MARGARET WARNER: Professor Adler, let me shift gears slightly here and ask about Justice Kennedy. Now, he was in the majority in, I believe, all 22 of the 5-4 decisions, according to the Georgetown Law Center analysis. Is he properly referred to as the swing vote?
JONATHAN ADLER: Well, he is, in a lot of cases. Justice Kennedy was in the majority, as you mentioned, in all of the court's 5-4 decisions. He only dissented twice, I believe, in all of the court's decisions, decided after oral argument. There were 68 cases decided after argument, and to only dissent in two of those is quite remarkable.
MARGARET WARNER: I guess what I'm asking here really is, what can you discern about what moves him? In other words, if he does sometimes go left and more often go right, what is it that determines for him?
JONATHAN ADLER: It really depends on the issue. I mean, whereas we can easily characterize Roberts and Alito as minimalists, willing to move in small steps, and Scalia and Thomas as being wanting to operate more broadly, for Justice Kennedy, it really depends on the subject matter.
There are certain areas of the law where he's very interested in precedent and very interested in small steps. There are other areas of the law, speech being one, areas related to privacy, where he is very willing to endorse broad judgments and broad principles that could have far-reaching effects and where precedent is not much of an issue. So it really depends on the subject matter for how Justice Kennedy is going to approach a case.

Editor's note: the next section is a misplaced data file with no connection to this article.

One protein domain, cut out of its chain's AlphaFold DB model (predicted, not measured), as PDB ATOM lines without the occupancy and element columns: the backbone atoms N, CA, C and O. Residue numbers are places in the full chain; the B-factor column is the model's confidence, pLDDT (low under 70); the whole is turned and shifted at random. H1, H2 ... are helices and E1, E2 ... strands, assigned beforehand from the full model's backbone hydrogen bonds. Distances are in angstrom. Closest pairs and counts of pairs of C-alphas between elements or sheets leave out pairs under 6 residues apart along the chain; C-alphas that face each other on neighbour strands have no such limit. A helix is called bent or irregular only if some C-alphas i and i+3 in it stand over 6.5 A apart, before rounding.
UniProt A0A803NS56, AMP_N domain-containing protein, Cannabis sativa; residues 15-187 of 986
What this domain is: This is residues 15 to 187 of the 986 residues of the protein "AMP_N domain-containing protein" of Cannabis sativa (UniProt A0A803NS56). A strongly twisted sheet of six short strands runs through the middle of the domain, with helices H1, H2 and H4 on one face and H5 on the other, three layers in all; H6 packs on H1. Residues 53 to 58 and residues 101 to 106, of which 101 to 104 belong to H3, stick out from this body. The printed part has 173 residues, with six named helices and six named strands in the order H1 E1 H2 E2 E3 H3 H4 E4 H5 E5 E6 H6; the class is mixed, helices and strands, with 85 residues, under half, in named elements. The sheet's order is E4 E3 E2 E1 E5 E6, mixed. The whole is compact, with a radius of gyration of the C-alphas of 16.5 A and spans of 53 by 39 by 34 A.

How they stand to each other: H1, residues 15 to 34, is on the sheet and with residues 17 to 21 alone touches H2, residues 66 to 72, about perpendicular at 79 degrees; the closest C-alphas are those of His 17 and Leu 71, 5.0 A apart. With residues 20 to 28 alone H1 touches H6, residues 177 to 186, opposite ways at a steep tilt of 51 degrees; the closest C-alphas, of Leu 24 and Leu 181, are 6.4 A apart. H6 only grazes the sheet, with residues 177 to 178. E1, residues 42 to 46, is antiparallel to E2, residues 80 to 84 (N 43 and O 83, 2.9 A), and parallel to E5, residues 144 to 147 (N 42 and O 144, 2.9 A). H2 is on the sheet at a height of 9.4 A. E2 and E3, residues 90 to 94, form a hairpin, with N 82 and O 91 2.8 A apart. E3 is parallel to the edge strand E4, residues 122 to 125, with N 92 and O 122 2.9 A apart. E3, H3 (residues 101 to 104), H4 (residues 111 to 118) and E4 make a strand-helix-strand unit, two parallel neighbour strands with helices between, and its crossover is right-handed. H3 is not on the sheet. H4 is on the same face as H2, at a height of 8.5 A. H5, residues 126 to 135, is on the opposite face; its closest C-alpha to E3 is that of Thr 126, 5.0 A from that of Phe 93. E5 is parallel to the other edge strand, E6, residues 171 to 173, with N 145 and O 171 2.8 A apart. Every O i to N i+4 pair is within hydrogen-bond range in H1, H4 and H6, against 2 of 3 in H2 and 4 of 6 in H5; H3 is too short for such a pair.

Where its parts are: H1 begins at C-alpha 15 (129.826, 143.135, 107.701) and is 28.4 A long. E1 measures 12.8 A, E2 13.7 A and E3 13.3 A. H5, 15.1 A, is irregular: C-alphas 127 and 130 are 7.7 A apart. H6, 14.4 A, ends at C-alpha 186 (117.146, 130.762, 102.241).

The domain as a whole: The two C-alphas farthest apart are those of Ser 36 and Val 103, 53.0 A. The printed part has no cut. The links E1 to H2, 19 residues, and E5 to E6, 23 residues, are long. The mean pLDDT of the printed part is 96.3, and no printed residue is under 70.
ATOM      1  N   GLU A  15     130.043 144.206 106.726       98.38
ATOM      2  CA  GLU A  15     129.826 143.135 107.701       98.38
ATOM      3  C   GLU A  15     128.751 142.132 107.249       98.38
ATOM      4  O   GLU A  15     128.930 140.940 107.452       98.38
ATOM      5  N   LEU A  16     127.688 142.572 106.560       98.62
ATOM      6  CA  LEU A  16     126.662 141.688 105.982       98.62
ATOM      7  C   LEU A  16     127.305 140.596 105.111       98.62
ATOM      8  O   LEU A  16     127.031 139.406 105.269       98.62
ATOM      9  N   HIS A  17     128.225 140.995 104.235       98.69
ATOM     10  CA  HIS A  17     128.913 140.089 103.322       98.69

MARGARET WARNER: How different, Professor Liu, do you think Justice Kennedy is from Justice O'Connor in terms of being a, quote, "swing vote"?
GOODWIN LIU: Well, it's very interesting, the term "swing vote." When you win every single 5-4 case that the Supreme Court decides in a certain term, than you are, by definition, the swing vote, but there's another definition of being a swing vote, which is carving out a more moderate position than either your colleagues on the right or the left.
And I think, in that respect, Justice O'Connor fits that definition of a moderate swing voter much more tightly than Justice Kennedy. I think Justice Kennedy's instincts are fundamentally conservative in a broad range of areas, with a few exceptions. But setting those exceptions aside, what Justice Kennedy has essentially done in the mine run of cases this term is joined in a pretty full-hearted way the conservative position.